Millennials: The Generation That Everyone Loves to Hate

Millennials: The Generation That Everyone Loves to Hate

We are called entitled for wanting a future that involves both financial stability and happiness. Is that so much to ask for?

In a recent study done, data was pulled from households across the country which revealed that New Jersey is the number one state in the country with the most millennials living at home with their parents. A staggering 47% of millennials aging from 18 to 34 years old have either stayed put at their parents home or have moved back in with their parents. This is not a surprising outcome considering the ridiculously expensive cost of living in New Jersey and the lack of good paying jobs to match it. Although wages are significantly higher for jobs in the northeast than they are in southern states, that does not help the fact that a one bedroom apartment in New Jersey costs around $1,200—and that's excluding amenities.

With the economy not giving a great outlook for millennials and the ghastly cost of living in New Jersey, you wouldn't think there would be millennial bashing in the comment section of an article talking about struggling New Jersey millennials. The comments with the most likes and attention consisted of "lazy millennials," "the generation who gets everything handed to them," and " those kids attached to helicopter parents." I would be lying if I said that lazy millennials didn't exist or that my generation never gets anything handed to them because every generation has different types of people, but I will say that my generation has been dealt a tough hand and doesn't deserve the constant harsh criticism.

"Millennials are on the internet too much and they are lazy."

We are the generation that was raised on technology and most of us didn't have to go to the library to look up information when it was readily accessible through academic search engines (I promise, we never use Wikipedia or Yahoo Answers.) When other generations complain about millennials always being on their smart phones, tablets, or laptops, do they ever think about what they are doing on the internet? Yes, sometimes we are on Snapchat or playing some pointless app we'll get tired of in about a week, but a lot of the time we are social networking through social media, doing homework through blackboard, or innovating with the technology at our fingertips. Additionally, almost everything is online nowadays including job applications, coursework, and the immediate news.

"Everything is handed to them."

We are the generation of clingy helicopter parents, but not everything is handed to us. Yes, we are provided financial aid for college if we can't afford the payments and our parents might help pay for our insurances until we leave school, but we also take on a load of debt that is unacceptable for a college education. The college debt we take with us is enough to leave us struggling for at least a decade. Also, we aren't handed jobs and a good paying salary, we have to work for it just like any other generation. We may be given some money by the government to help us get through school, but we take on a debt that will follow us for way too many years. The burden of having to go to college is very heavy on our generation, and we live our day to day lives seeking the opportunity to climb the ladder of success.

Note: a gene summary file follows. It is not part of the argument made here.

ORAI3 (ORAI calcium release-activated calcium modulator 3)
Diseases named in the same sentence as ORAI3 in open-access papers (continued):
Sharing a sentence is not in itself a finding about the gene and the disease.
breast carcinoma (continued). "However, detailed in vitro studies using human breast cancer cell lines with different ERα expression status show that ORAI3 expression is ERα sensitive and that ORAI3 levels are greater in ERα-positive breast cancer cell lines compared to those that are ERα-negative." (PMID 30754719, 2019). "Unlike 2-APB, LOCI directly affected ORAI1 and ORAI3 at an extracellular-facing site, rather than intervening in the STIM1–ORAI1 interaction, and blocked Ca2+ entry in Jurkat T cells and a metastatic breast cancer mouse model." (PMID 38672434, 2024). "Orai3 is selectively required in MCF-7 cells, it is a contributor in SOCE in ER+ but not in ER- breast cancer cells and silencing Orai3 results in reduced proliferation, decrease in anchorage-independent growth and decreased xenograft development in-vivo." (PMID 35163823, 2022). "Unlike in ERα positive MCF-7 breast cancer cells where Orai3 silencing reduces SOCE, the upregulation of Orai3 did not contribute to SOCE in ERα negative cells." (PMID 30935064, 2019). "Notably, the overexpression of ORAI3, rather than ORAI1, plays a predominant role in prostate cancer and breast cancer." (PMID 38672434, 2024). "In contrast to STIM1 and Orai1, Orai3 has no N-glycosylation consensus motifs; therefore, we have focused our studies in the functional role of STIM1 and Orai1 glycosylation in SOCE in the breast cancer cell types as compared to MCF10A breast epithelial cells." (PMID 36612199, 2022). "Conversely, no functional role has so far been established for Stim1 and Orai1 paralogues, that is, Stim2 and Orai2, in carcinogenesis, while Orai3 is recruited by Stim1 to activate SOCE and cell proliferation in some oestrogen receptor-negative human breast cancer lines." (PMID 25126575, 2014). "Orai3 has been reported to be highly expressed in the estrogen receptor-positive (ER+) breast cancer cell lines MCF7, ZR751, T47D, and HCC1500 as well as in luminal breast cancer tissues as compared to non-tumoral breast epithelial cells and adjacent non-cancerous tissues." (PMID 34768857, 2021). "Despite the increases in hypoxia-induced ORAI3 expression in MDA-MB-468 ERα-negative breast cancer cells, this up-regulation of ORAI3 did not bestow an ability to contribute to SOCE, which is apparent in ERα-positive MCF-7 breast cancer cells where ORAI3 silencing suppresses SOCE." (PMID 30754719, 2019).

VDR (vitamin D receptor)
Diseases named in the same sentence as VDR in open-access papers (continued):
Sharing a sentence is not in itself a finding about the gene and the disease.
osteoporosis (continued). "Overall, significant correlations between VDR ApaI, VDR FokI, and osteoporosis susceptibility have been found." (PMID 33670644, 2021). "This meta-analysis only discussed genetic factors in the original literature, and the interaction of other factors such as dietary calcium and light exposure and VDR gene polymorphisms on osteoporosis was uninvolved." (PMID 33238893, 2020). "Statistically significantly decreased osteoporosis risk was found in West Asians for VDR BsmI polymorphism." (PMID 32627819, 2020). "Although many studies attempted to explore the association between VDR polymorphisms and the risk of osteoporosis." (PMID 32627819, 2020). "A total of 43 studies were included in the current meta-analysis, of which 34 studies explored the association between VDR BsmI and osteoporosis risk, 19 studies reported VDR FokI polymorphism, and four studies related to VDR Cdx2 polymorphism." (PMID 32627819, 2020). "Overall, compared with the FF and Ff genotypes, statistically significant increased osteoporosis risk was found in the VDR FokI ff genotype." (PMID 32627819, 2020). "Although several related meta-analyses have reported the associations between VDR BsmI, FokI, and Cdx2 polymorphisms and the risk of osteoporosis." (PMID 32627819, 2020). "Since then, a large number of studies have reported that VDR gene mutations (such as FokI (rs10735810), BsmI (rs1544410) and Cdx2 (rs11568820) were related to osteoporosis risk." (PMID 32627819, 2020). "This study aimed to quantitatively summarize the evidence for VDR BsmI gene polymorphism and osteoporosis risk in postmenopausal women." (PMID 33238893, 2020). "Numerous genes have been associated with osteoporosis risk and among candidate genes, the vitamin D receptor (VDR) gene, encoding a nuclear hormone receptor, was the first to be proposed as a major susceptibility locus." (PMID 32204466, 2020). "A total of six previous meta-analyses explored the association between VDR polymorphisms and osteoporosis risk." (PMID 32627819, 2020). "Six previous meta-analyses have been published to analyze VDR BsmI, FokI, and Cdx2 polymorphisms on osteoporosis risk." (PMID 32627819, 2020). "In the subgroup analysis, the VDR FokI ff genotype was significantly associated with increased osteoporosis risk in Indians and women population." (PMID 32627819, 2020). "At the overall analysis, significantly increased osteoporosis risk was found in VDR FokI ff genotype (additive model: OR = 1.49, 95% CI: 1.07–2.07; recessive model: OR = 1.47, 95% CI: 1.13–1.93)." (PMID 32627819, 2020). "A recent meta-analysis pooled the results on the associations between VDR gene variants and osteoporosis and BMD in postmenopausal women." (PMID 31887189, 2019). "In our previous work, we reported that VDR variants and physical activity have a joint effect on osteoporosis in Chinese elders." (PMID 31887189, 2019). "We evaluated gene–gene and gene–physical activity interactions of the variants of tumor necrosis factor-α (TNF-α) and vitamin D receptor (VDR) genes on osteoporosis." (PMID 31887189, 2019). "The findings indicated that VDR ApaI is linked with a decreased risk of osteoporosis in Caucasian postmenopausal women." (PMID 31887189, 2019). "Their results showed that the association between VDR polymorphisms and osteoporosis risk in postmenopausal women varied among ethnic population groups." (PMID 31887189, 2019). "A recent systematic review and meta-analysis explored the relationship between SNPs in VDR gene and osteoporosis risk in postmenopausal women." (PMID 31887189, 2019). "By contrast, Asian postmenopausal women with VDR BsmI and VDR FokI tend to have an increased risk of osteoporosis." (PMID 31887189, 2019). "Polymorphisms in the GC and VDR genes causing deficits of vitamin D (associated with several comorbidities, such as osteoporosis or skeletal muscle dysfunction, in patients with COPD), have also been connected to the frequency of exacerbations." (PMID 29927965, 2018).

"They are arrogant and entitled."

We are the generation with so much to lose and yet, our expectations for receiving what is due after working hard and our pride in our work is perceived as arrogant and entitled. Other generations had things to depend on and look forward to for their future while our generation is told that our futures are bleak and financially depressing. We are considered entitled for wanting what our parents got and what their parents got, and so forth. We are told that we are arrogant for not following the norms or paths of our parents because we have a different mindset. We are called entitled for wanting a future that involves both financial stability and happiness. Is that so much to ask for?

Cover Image Credit: Alumnify

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37 Things Growing Up in the South Taught You

Where the tea is sweet, but the people are sweeter.

1. The art of small talking.
2. The importance of calling your momma.
3. The beauty of sweet tea.
4. How to use the term “ma'am” or “sir” (that is, use it as much as possible).
5. Real flowers are way better than fake flowers.
6. Sometimes you only have two seasons instead of four.
7. Fried chicken is the best kind of chicken.
8. When it comes to food, always go for seconds.
9. It is better to overdress for Church than underdress.
10. Word travels fast.
11. Lake days are better than beach days.
12. Handwritten letters never go out of style.
13. If a man doesn’t open the door for you on the first date, dump him.
14. If a man won’t meet your family after four dates, dump him.
15. If your family doesn’t like your boyfriend, dump him.
16. Your occupation doesn’t matter as long as you're happy.
17. But you should always make sure you can support your family.
18. Rocking chairs are by far the best kind of chairs.
19. Cracker Barrel is more than a restaurant, it's a lifestyle.
20. Just 'cause you are from Florida and it is in the south does not make you Southern.
21. High School football is a big deal.